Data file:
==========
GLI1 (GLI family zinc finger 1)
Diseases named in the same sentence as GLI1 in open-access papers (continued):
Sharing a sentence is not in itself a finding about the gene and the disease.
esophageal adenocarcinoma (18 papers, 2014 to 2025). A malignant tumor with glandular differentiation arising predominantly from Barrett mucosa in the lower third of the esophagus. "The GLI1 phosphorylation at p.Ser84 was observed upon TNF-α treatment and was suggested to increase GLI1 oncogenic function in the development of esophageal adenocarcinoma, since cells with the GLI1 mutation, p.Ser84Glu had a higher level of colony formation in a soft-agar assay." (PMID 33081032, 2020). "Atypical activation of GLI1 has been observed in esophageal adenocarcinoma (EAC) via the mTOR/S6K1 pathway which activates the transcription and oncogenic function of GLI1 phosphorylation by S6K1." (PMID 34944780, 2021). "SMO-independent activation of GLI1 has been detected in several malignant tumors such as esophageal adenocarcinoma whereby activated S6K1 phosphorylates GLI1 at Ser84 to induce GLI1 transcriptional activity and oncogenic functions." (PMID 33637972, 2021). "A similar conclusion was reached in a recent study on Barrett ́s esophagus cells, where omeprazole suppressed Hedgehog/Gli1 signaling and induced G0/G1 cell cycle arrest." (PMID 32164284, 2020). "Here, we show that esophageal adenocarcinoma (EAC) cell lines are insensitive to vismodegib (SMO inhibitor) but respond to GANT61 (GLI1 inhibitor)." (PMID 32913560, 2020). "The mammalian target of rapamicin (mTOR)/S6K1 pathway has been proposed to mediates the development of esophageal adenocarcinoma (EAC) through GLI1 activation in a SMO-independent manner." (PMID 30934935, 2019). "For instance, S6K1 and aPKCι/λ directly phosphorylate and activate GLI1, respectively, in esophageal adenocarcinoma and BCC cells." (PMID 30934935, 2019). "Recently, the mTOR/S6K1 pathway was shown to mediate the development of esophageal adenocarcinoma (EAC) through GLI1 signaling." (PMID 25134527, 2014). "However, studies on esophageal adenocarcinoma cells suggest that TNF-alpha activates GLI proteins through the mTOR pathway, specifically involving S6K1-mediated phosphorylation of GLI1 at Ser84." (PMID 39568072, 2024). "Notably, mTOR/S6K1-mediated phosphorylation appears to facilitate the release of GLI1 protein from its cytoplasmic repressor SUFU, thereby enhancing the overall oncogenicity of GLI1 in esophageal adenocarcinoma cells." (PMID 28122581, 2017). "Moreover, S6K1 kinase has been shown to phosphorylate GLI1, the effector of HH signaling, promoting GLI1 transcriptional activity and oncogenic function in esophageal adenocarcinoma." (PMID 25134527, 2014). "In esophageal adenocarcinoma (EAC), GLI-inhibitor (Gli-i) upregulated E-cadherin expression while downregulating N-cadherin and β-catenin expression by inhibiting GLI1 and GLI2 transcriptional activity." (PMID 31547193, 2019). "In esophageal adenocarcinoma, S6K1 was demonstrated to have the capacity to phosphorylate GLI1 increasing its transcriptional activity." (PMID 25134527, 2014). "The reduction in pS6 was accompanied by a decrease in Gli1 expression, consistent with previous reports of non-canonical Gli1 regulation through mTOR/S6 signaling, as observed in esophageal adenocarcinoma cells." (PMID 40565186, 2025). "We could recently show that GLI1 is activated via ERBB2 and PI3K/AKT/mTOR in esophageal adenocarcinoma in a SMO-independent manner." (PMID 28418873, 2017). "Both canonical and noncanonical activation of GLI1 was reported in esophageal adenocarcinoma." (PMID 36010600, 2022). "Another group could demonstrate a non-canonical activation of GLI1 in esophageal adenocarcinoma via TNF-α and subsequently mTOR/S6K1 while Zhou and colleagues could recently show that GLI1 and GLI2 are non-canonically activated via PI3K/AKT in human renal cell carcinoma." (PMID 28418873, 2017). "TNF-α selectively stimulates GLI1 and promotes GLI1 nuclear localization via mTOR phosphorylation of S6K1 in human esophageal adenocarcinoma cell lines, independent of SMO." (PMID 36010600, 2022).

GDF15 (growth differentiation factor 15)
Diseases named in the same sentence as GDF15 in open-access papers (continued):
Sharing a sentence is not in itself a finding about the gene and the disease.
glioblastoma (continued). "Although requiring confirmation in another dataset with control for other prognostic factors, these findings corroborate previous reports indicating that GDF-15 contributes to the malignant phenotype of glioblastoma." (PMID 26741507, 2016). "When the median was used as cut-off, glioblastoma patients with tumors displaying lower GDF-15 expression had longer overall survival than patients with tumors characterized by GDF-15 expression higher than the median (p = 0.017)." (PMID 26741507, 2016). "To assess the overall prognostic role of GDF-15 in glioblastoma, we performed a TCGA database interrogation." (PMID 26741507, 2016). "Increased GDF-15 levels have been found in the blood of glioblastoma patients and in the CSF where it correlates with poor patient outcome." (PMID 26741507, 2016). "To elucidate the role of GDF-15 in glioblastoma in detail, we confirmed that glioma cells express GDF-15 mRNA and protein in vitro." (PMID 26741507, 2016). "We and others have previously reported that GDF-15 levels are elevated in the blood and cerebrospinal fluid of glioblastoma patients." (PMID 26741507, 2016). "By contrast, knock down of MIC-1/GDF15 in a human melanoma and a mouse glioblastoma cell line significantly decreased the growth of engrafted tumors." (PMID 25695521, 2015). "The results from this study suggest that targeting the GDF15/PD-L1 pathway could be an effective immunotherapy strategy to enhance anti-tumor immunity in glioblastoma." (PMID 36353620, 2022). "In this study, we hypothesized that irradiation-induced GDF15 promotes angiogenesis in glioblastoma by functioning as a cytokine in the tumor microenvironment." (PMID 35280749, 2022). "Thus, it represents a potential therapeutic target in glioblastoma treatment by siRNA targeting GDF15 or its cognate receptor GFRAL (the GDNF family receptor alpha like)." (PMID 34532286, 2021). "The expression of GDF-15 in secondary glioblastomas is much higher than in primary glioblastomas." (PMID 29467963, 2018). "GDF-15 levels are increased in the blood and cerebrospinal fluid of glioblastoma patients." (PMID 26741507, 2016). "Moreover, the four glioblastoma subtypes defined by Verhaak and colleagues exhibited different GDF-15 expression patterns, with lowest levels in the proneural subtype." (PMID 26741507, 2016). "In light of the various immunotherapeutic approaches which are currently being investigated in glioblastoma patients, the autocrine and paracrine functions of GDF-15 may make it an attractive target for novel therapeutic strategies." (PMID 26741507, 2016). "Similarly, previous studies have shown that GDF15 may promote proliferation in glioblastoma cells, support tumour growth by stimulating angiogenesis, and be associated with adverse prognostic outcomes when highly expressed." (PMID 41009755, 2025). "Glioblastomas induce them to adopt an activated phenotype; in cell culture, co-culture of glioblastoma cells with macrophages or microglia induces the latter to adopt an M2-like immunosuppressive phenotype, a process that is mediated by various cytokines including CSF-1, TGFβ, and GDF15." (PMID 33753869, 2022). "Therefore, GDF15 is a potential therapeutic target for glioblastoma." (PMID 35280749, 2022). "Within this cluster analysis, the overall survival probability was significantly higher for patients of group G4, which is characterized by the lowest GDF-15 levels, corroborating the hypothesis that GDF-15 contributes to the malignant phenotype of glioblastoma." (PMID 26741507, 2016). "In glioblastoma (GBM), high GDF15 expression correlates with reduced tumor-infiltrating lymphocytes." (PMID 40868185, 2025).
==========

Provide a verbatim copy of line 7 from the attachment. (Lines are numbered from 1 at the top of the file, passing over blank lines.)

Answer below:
Sharing a sentence is not in itself a finding about the gene and the disease.